After issuing stop-cal, it is possible that some child processes were not stopped. For example, stop-cal might stop the cshttpd parent process but not any cshttpd child processes. In this situation, you must stop the remaining Calendar Server processes individually, using the following procedure:
Log in as a user who has administrative rights to the system where Calendar Server is running.
Determine the process ID (PID) of the remaining Calendar Server processes by entering a ps command for each service:
ps -elf | grep cs-process
where cs-process is enpd, csnotifyd, csdwpd, csadmind, or cshttpd. For example:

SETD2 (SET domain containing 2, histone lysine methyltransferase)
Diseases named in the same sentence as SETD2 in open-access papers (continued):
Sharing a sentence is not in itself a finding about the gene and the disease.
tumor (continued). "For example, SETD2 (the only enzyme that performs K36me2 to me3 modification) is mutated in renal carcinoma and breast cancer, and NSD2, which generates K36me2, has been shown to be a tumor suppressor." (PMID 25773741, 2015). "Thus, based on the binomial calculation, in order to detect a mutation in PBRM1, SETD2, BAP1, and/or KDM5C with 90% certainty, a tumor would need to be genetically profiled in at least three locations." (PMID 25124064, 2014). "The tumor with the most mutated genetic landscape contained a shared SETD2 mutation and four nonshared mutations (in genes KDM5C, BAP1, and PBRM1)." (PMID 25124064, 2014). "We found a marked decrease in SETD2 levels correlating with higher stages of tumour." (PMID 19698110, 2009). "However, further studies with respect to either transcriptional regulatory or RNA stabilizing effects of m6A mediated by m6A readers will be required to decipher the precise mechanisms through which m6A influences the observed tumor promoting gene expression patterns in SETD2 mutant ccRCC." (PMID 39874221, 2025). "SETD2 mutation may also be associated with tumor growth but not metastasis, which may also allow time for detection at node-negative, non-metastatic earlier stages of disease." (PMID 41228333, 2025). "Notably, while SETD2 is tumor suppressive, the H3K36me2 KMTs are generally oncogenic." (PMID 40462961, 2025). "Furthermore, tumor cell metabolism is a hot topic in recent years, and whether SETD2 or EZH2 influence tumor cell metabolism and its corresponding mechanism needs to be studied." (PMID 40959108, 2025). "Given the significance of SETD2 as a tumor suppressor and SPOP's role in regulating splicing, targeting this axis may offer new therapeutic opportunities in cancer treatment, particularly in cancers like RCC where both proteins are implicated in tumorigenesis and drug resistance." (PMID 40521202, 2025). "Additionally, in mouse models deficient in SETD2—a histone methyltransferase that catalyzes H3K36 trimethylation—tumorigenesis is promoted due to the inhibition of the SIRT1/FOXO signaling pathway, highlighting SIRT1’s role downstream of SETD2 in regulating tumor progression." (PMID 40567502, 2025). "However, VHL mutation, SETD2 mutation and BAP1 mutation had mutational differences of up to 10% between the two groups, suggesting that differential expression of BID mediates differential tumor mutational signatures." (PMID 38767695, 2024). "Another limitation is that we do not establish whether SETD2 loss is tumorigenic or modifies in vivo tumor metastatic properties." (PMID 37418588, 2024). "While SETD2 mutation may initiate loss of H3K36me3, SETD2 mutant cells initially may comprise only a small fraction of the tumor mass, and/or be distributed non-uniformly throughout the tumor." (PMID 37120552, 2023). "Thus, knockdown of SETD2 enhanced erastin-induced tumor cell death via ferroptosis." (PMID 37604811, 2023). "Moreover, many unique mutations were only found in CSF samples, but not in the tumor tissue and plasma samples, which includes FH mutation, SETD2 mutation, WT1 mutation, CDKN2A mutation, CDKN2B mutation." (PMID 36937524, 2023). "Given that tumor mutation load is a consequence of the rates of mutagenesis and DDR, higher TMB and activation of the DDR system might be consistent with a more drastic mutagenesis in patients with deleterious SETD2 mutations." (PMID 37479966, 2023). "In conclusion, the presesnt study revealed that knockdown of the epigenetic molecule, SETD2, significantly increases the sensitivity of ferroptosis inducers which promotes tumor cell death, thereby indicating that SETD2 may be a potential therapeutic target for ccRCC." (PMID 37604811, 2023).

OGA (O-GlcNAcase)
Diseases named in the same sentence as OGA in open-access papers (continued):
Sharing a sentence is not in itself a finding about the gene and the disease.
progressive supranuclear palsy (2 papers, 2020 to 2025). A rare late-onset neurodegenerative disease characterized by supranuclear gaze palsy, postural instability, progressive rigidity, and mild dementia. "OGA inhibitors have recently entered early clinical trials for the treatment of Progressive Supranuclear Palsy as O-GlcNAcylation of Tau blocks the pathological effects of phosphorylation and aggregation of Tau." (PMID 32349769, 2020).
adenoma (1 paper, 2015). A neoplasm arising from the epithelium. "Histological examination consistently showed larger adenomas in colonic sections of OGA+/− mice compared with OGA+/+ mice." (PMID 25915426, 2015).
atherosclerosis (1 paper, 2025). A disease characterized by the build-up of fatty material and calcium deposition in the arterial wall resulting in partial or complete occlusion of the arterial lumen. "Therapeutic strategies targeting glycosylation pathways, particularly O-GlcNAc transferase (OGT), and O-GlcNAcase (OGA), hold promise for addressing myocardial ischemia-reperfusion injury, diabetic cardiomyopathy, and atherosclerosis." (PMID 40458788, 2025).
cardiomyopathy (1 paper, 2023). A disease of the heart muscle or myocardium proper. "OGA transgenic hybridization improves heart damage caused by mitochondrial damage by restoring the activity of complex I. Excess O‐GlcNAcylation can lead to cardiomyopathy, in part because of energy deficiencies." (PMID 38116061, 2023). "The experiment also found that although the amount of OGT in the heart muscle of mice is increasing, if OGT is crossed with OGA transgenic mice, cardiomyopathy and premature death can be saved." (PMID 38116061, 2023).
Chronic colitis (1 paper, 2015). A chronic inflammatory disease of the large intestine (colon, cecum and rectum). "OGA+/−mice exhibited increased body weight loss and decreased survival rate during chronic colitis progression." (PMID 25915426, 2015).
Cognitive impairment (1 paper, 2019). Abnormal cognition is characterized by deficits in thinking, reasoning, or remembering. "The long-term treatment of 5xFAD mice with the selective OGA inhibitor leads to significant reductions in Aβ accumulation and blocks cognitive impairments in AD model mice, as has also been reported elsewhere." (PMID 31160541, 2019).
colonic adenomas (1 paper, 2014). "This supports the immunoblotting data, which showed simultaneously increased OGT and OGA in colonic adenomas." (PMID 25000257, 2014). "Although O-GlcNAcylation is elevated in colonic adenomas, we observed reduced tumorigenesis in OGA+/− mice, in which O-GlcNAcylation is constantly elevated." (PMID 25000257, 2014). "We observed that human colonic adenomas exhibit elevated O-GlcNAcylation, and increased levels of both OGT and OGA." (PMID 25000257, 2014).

ps -elf | grep cshttpd
Using the PID of each process that is still running, enter a kill -15 command to kill the process. For example: kill -15 9875
Enter each ps command again to make sure that all Calendar Server processes are stopped.
If a Calendar Server process is still running, enter a kill -9 command to kill it. For example: kill -9 9875
On Linux systems with Calendar Server running, if you search for calendar processes using the ps command, the results might appear confusing. In Linux, the ps command returns the list of threads running rather than the list of processes. There is no known workaround to display only the processes.